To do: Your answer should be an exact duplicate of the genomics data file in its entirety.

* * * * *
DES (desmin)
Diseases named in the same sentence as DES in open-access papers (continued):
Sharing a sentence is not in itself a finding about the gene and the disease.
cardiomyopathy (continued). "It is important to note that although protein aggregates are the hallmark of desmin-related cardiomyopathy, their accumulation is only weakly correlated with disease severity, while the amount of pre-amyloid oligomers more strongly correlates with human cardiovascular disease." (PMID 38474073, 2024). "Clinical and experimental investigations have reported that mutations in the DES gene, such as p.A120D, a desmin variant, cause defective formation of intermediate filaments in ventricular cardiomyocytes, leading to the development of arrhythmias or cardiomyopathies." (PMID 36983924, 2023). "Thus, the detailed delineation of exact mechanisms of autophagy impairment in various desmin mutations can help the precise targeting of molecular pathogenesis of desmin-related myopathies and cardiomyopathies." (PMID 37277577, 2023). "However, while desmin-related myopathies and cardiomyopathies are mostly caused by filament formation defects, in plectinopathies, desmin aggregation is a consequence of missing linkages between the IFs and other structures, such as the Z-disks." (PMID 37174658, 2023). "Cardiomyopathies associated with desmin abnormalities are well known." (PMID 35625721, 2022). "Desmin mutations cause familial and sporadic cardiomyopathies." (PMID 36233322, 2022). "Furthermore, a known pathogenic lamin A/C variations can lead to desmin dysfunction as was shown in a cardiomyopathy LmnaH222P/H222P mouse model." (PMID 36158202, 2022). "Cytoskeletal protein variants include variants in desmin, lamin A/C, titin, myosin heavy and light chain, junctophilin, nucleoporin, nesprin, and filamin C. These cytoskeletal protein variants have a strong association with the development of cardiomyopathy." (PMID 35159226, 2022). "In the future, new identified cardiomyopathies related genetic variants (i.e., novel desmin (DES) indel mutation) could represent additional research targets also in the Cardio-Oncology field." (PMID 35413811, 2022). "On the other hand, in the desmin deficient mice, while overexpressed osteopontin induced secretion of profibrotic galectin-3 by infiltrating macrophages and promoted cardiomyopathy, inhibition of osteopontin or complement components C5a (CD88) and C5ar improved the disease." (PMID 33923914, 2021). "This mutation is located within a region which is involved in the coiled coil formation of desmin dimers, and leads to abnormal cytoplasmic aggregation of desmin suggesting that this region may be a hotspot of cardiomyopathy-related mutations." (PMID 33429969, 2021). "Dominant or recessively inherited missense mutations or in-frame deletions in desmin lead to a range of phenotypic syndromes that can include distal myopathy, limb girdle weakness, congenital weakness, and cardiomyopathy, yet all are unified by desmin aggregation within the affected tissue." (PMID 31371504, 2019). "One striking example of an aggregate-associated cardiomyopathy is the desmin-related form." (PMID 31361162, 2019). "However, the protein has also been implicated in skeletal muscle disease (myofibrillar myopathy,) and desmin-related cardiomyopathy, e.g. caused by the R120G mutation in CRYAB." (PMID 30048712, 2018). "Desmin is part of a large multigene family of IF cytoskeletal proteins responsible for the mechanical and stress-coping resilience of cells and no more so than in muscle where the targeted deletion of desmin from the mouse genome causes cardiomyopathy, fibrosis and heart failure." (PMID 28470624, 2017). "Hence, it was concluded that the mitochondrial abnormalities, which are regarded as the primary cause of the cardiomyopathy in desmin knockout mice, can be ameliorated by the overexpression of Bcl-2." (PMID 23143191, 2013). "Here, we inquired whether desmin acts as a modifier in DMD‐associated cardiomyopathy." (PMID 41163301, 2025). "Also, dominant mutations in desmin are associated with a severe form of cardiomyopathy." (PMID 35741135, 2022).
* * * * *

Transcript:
DES (desmin)
Diseases named in the same sentence as DES in open-access papers (continued):
Sharing a sentence is not in itself a finding about the gene and the disease.
cardiomyopathy (continued). "It is important to note that although protein aggregates are the hallmark of desmin-related cardiomyopathy, their accumulation is only weakly correlated with disease severity, while the amount of pre-amyloid oligomers more strongly correlates with human cardiovascular disease." (PMID 38474073, 2024). "Clinical and experimental investigations have reported that mutations in the DES gene, such as p.A120D, a desmin variant, cause defective formation of intermediate filaments in ventricular cardiomyocytes, leading to the development of arrhythmias or cardiomyopathies." (PMID 36983924, 2023). "Thus, the detailed delineation of exact mechanisms of autophagy impairment in various desmin mutations can help the precise targeting of molecular pathogenesis of desmin-related myopathies and cardiomyopathies." (PMID 37277577, 2023). "However, while desmin-related myopathies and cardiomyopathies are mostly caused by filament formation defects, in plectinopathies, desmin aggregation is a consequence of missing linkages between the IFs and other structures, such as the Z-disks." (PMID 37174658, 2023). "Cardiomyopathies associated with desmin abnormalities are well known." (PMID 35625721, 2022). "Desmin mutations cause familial and sporadic cardiomyopathies." (PMID 36233322, 2022). "Furthermore, a known pathogenic lamin A/C variations can lead to desmin dysfunction as was shown in a cardiomyopathy LmnaH222P/H222P mouse model." (PMID 36158202, 2022). "Cytoskeletal protein variants include variants in desmin, lamin A/C, titin, myosin heavy and light chain, junctophilin, nucleoporin, nesprin, and filamin C. These cytoskeletal protein variants have a strong association with the development of cardiomyopathy." (PMID 35159226, 2022). "In the future, new identified cardiomyopathies related genetic variants (i.e., novel desmin (DES) indel mutation) could represent additional research targets also in the Cardio-Oncology field." (PMID 35413811, 2022). "On the other hand, in the desmin deficient mice, while overexpressed osteopontin induced secretion of profibrotic galectin-3 by infiltrating macrophages and promoted cardiomyopathy, inhibition of osteopontin or complement components C5a (CD88) and C5ar improved the disease." (PMID 33923914, 2021). "This mutation is located within a region which is involved in the coiled coil formation of desmin dimers, and leads to abnormal cytoplasmic aggregation of desmin suggesting that this region may be a hotspot of cardiomyopathy-related mutations." (PMID 33429969, 2021). "Dominant or recessively inherited missense mutations or in-frame deletions in desmin lead to a range of phenotypic syndromes that can include distal myopathy, limb girdle weakness, congenital weakness, and cardiomyopathy, yet all are unified by desmin aggregation within the affected tissue." (PMID 31371504, 2019). "One striking example of an aggregate-associated cardiomyopathy is the desmin-related form." (PMID 31361162, 2019). "However, the protein has also been implicated in skeletal muscle disease (myofibrillar myopathy,) and desmin-related cardiomyopathy, e.g. caused by the R120G mutation in CRYAB." (PMID 30048712, 2018). "Desmin is part of a large multigene family of IF cytoskeletal proteins responsible for the mechanical and stress-coping resilience of cells and no more so than in muscle where the targeted deletion of desmin from the mouse genome causes cardiomyopathy, fibrosis and heart failure." (PMID 28470624, 2017). "Hence, it was concluded that the mitochondrial abnormalities, which are regarded as the primary cause of the cardiomyopathy in desmin knockout mice, can be ameliorated by the overexpression of Bcl-2." (PMID 23143191, 2013). "Here, we inquired whether desmin acts as a modifier in DMD‐associated cardiomyopathy." (PMID 41163301, 2025). "Also, dominant mutations in desmin are associated with a severe form of cardiomyopathy." (PMID 35741135, 2022).